Automatic manhole extraction from MMS data to update basemaps
Rights accessOpen Access
Basemaps are the main resource used in urban planning, building and infrastructure asset management. Therefore, they must be accurate and up to date to better serve citizens, contractors, property owners and town planning departments. Traditionally, they have been updated by aerial photogrammetry, but this is not always possible and alternatives need to be sought. In such cases, a useful option for large scales is the mobile mapping system (MMS). However, automatic extraction from MMS point clouds is limited by the complexity of the urban environment. Therefore, the influence of the urban pattern is analysed in three zones with varied urban characteristics: areas with high buildings, open areas, and areas with a low level of urbanization. In these areas, the capture and automatic extraction of 3D urban elements is performed using commercial software, which is useful for some elements but not for manholes. The objective of this study is to establish a methodology for extracting manholes automatically and completing hidden buildings' corners, in order to update urban basemaps. Shape and intensity are the main detection parameters for manholes, whereas additional information from satellite image Quickbird is used to complete the buildings. The worst rate of detection for all the extracted urban elements was found in areas of high buildings. Finally, the article analyses the computing cost for manhole extraction, and the economic cost and time consume of the entire process, including the proposed methodolgy using an MMS point cloud and the traditional survey in this case.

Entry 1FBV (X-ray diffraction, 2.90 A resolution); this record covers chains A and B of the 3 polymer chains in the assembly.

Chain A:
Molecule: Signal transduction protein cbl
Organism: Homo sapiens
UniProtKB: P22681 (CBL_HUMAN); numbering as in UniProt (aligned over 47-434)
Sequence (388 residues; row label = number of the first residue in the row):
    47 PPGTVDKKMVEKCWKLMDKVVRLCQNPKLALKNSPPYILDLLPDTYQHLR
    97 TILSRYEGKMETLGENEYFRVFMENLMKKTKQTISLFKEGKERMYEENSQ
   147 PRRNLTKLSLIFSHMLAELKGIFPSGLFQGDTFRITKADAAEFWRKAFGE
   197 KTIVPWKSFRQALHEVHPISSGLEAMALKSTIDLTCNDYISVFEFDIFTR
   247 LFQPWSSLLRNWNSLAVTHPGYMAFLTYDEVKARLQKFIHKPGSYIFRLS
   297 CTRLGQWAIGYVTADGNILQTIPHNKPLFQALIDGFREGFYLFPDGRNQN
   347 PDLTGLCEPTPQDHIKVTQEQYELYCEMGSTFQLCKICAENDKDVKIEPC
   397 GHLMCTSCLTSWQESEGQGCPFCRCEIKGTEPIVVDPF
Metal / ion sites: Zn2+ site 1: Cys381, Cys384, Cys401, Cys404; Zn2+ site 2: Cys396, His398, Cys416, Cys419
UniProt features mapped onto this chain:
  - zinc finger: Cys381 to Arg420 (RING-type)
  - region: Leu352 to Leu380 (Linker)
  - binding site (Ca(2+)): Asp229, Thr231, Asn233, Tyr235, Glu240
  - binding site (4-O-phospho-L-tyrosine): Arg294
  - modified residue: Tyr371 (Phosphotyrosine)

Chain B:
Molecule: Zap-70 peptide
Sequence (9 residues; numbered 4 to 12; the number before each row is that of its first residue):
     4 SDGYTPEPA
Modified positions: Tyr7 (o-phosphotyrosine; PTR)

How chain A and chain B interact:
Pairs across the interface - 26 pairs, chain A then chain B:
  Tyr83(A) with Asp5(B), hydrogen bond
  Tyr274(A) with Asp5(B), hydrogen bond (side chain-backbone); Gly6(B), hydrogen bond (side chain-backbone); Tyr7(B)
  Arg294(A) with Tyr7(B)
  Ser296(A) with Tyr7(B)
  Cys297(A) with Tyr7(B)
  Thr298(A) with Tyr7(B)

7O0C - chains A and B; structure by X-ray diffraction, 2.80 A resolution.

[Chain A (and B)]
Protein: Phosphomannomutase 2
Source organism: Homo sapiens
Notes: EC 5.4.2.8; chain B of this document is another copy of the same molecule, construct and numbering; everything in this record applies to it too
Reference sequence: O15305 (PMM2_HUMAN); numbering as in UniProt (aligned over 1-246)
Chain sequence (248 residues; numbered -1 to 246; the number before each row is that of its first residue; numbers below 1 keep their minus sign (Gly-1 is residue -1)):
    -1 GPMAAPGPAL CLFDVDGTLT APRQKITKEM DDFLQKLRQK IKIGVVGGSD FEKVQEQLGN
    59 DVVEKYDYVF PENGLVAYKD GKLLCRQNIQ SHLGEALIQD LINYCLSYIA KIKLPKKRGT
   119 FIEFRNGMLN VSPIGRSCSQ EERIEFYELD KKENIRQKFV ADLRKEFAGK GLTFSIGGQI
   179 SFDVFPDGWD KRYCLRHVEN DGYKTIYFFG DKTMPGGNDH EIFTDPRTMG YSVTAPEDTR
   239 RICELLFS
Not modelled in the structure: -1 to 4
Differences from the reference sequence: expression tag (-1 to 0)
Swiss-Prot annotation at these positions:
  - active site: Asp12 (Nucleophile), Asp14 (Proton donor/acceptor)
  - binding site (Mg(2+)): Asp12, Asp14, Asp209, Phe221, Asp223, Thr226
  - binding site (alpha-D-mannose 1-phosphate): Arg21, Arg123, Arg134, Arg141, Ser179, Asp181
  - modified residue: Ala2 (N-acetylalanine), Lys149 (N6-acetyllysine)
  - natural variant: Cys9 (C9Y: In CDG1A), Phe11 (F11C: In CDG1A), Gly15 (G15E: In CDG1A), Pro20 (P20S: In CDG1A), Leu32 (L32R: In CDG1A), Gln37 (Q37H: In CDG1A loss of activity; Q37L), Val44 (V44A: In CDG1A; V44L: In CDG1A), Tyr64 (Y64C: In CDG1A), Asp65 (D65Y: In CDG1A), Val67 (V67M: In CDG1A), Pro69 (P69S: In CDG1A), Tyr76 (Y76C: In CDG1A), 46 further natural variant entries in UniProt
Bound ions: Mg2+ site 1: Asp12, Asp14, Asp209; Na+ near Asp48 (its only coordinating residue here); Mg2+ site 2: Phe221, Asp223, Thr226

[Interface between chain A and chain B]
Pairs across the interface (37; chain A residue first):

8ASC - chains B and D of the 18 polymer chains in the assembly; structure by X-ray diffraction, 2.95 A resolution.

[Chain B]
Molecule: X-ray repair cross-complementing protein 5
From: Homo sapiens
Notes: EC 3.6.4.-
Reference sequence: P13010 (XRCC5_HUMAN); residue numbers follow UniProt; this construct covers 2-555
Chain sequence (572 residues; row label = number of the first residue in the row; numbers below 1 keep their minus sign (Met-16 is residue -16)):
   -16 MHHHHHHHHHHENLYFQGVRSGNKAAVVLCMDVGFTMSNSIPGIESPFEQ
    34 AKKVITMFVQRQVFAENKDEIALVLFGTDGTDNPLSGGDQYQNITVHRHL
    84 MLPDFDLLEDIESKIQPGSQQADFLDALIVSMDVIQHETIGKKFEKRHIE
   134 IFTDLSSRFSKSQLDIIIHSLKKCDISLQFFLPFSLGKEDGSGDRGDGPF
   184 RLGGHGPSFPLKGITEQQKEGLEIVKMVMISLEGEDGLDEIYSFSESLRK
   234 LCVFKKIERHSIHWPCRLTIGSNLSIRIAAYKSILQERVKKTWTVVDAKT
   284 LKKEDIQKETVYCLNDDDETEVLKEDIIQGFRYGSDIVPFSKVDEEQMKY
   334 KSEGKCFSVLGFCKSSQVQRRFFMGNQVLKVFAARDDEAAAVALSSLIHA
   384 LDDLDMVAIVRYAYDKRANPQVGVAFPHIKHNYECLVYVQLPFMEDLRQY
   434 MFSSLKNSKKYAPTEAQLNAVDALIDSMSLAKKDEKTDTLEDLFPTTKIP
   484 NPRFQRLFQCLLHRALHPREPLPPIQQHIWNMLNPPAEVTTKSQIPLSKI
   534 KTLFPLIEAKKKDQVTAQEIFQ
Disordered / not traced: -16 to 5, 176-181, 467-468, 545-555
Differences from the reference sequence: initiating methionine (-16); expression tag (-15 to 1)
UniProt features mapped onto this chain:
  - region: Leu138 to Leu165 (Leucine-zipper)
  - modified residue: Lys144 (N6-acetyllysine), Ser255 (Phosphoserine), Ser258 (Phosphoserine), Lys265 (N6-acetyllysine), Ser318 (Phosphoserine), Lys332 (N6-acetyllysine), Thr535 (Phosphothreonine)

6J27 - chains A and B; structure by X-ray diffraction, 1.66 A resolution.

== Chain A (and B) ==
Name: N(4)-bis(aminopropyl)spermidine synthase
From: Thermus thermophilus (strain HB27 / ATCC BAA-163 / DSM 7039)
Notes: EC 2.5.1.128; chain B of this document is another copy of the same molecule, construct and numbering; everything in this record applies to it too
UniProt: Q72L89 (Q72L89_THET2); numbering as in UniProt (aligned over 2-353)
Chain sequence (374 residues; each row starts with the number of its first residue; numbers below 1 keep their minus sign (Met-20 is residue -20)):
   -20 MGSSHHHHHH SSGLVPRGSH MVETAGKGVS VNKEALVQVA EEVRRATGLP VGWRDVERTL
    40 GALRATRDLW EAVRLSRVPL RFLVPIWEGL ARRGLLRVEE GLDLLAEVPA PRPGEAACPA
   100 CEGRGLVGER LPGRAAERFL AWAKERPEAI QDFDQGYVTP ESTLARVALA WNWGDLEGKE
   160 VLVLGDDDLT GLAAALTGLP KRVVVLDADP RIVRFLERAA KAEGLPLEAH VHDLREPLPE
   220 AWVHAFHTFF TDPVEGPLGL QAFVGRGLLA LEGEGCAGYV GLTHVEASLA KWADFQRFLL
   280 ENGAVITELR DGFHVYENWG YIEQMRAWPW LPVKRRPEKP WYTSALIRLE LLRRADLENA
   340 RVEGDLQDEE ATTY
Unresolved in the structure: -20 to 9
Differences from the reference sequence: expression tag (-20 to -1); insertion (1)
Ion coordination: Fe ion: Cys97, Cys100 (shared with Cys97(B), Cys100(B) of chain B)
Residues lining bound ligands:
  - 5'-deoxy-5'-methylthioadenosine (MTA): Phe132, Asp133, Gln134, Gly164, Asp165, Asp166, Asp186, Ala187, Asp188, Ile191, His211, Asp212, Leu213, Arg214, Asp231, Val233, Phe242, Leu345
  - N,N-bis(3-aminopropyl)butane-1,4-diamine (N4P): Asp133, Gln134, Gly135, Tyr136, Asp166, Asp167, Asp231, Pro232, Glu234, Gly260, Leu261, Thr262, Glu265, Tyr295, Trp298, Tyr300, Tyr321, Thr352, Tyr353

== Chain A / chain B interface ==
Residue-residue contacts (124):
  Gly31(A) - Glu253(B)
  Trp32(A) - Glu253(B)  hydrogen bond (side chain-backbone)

CitationAlshaiba, O.; Núñez-Andrés, M.A.; Lantada, M. Automatic manhole extraction from MMS data to update basemaps. "Automation in construction", 2020, vol. 113, núm. 2020, p. 103110-1-103110-14.